Introduction/Background Primary small cell neuroendocrine tumor of the vagina was first reported by Sculty et al in 1984. This is a rare neoplasm with only a few cases reported in literature. This type of tumor exhibits aggressive clinical behavior and has a poor prognosis. Since the disease is so rare, there is still no consensus regarding the optimal therapy. This is a case report of a malignant polypoid mass in a postmenopausal woman and was managed by surgical approach followed by radiation therapy.
Methodology Treatment modalities were surgical excision of the mass with ligation of bleeders followed by radiation therapy.
Results Standard therapy has not been established because of the very small number of cases. Surgical resection with partial or total vaginovulvectomy with bilateral or ipsilateral lymphadenectomy followed by radiotherapy and chemotherapy may provide increased local control. Radical hysterectomy, partial vaginectomy and pelvic lymphadenectomy can be done to small lesions involving the upper third of the vagina. Surgery was proven to be the main therapeutic approach but surgery alone has a high recurrence rate of 70–75%.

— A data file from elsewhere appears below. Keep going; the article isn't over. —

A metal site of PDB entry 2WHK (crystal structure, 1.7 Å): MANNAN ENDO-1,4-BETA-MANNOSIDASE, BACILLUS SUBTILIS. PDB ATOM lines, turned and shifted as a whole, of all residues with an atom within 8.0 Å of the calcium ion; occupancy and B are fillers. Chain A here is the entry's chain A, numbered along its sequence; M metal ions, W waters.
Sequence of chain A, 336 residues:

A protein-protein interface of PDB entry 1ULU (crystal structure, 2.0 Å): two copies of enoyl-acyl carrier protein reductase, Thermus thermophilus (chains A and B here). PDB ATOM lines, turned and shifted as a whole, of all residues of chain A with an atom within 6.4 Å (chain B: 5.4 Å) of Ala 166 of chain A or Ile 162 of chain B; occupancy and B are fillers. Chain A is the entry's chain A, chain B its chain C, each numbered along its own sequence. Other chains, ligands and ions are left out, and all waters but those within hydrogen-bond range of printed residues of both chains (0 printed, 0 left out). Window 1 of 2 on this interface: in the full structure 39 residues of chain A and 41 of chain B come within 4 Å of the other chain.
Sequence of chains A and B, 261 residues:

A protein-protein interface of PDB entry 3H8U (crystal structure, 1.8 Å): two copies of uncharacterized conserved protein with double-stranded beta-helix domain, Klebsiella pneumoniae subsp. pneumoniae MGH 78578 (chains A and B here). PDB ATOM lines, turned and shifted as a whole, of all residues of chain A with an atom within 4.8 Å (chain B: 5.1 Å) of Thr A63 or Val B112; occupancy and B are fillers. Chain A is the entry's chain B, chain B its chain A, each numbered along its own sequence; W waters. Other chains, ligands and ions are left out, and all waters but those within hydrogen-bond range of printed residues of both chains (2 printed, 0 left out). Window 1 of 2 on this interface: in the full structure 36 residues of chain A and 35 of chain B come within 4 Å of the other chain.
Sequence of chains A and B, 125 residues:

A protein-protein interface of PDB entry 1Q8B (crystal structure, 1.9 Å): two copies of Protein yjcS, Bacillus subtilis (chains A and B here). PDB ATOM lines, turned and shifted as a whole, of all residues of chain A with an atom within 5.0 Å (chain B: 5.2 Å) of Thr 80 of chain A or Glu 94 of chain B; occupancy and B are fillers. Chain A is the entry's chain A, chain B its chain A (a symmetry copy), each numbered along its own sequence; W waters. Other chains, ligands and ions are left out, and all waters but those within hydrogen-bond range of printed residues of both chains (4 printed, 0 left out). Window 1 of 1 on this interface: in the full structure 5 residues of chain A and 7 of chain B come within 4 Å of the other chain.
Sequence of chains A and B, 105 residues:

Conclusion Small cell neuroendocrine tumor of the vagina is a rare tumor with aggressive behavior and poor prognosis commonly seen in postmenopausal women as in this case. Its clinical behavior is usually early with widespread dissemination. Most patient, like in this case, presents with an introital mass associated with vaginal bleeding. Mortality is secondary to distant metastasis regardless of the extent of the tumor upon diagnosis. Standard therapy has not been established for the disease, which needs further cases and discussions.
Disclosure Nothing to disclose
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